Christ – here, known as ‘The Beloved’ – is played in the recorded version by Jamie Beddard, a writer, actor and director with cerebral palsy. He was interviewed here. The idea of Christ having a body that is disabled is very powerful. His passivity, his need for care from the other cast members, is deeply moving. His expressions of pain during ‘And with his stripes we are healed’, as cast members took it in turns to attack him, made me cry. I’d grown up with all those notions of perfection: that a body which was not ‘perfect’ could not be holy. No physical blemishes were allowed. In Leviticus 21, God tells Moses:
No one of your offspring throughout their generations who has a blemish may approach to offer the food of his God. For no one who has a blemish shall draw near, one who is blind or lame, or one who has a mutilated face or a limb too long, or one who has a broken foot or a broken hand, or a hunchback, or a dwarf, or a man with a blemish in his eyes or an itching disease or scabs or crushed testicles. No descendant of Aaron the priest who has a blemish shall come near to offer the Lord’s offerings by fire; since he has a blemish, he shall not come near to offer the food of his God.
As Christ is our great high priest, how can his body be ‘blemished’ in any way? Beddard’s performance made me rethink this. He brought Christ’s humanity into focus for me, as ‘A man of sorrows, and acquainted with grief’.
I’ve just seen the third of the new interpretations I want to mention here. It’s more traditional in form: choirs, soloists, performance. But what is different is that it takes the engagement with inclusion even further. This is the Canadian Messiah/Complex, from Against The Grain Theatre. It opens with a gay Chinese-Canadian tenor, Spencer Britton, singing ‘Comfort Ye’ as he walks across a rainbow-painted street crossing, and it features soloists from a range of ethnic backgrounds, who sing in different languages: English, French, Arabic and various Indigenous languages. The non-English sections have subtitles, but if you know your Messiah these are particularly interesting because, for example, referring to God as ‘Creator’ not as ‘God’ is part of a strong emphasis on the created world – some spectacular Canadian scenery – and on our call to care for it. The intention is to translate in a way which ‘capture[s] the gist of the song rather than its specifics’, as Diyet van Lieshout commented on her translation of ‘O Thou that tellest great tidings’ into Southern Tutchone, helped by her grandmother – one of the only speakers of the language still alive. Some of the transformations are greater than anything you’ll see in the Merry Opera or the Bristol Old Vic productions; a Tunisian-Canadian singer changes ‘He was despised’ to ‘She was despised’ as she recalls her mother’s experience as a Muslim woman in Canada. I’ve seen the production described as ‘polytheistic’ on Christian media; I assume this refers to ‘I know that my Redeemer liveth’, superbly sung in Dene in a snowy landscape with a traditional ritual involving smoke; the words ‘land inside, water inside, air inside, earth inside’ don’t feature in Handel, but the calm certainty of the singer’s ‘My creator living, I know’ is very powerful. It’s available online until the end of January 2021.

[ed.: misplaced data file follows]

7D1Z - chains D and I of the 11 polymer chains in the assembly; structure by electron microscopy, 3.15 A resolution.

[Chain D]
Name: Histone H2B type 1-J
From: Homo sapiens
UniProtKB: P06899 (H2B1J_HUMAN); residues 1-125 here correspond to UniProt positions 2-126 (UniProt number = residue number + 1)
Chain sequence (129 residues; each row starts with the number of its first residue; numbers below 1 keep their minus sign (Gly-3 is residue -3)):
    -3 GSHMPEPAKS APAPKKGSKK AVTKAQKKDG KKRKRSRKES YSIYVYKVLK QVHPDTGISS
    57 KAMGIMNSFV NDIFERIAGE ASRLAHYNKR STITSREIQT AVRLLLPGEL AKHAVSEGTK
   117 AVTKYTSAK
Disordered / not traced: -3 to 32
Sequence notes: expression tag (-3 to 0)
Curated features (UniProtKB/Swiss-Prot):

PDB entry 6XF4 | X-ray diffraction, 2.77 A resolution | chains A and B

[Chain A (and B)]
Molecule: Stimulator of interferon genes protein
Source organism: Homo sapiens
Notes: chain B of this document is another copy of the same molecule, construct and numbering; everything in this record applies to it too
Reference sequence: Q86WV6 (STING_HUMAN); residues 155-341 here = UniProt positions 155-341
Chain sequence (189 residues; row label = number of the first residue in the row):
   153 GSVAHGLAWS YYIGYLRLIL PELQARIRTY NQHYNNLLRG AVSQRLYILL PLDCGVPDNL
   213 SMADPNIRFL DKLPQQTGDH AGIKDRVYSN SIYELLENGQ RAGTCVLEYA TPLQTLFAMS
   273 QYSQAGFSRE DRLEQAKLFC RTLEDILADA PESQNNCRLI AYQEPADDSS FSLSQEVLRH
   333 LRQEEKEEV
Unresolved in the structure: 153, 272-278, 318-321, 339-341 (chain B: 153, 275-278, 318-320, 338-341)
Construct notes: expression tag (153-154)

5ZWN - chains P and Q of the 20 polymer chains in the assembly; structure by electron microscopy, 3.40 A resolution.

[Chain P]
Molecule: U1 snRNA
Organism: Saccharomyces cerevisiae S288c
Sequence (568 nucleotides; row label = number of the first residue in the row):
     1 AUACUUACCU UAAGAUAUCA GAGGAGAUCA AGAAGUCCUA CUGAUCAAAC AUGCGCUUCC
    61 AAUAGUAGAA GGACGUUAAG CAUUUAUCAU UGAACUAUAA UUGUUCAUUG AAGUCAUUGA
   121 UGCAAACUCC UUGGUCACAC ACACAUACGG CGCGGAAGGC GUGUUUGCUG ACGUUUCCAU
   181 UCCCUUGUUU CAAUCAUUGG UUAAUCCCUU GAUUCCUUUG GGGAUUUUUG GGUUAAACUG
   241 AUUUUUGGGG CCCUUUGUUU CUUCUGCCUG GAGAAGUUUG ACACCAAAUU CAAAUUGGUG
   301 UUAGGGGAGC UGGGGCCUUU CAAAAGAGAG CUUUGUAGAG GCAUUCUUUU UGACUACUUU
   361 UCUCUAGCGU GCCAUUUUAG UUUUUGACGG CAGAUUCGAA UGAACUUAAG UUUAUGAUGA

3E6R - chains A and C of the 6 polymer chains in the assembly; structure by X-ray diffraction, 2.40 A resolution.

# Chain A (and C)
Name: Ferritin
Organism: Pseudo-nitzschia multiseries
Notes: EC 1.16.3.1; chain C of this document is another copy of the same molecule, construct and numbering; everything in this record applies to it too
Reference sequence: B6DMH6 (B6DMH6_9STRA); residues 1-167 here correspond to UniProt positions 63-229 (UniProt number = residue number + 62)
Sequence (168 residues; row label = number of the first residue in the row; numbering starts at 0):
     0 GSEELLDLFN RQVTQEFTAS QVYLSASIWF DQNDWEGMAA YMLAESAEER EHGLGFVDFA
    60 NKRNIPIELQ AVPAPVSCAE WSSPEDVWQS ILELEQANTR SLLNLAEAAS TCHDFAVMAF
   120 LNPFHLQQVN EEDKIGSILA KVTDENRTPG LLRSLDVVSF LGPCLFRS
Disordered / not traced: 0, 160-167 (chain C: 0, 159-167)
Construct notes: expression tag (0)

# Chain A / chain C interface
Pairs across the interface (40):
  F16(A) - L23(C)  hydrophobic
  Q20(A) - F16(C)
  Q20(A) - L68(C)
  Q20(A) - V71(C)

And then there’s the Hallelujah Chorus. In this piece shot all over Canada, respecting the conventions of covid-safety, it looks utterly traditional, really. Performed by a choir , recorded in a way that met pandemic guidelines, using shower curtains for social distancing, then lip-synced in a park in Toronto.
It is impossible to summarise these three interpretations in a way which captures their essence. If I had to do it, maybe it would be like this:
Merry Opera Company: we need to come together, trust each other and become something more than the sum of our parts.
Bristol Old Vic: grief and pain can become hope.
Against The Grain: cherish the earth. Change is coming.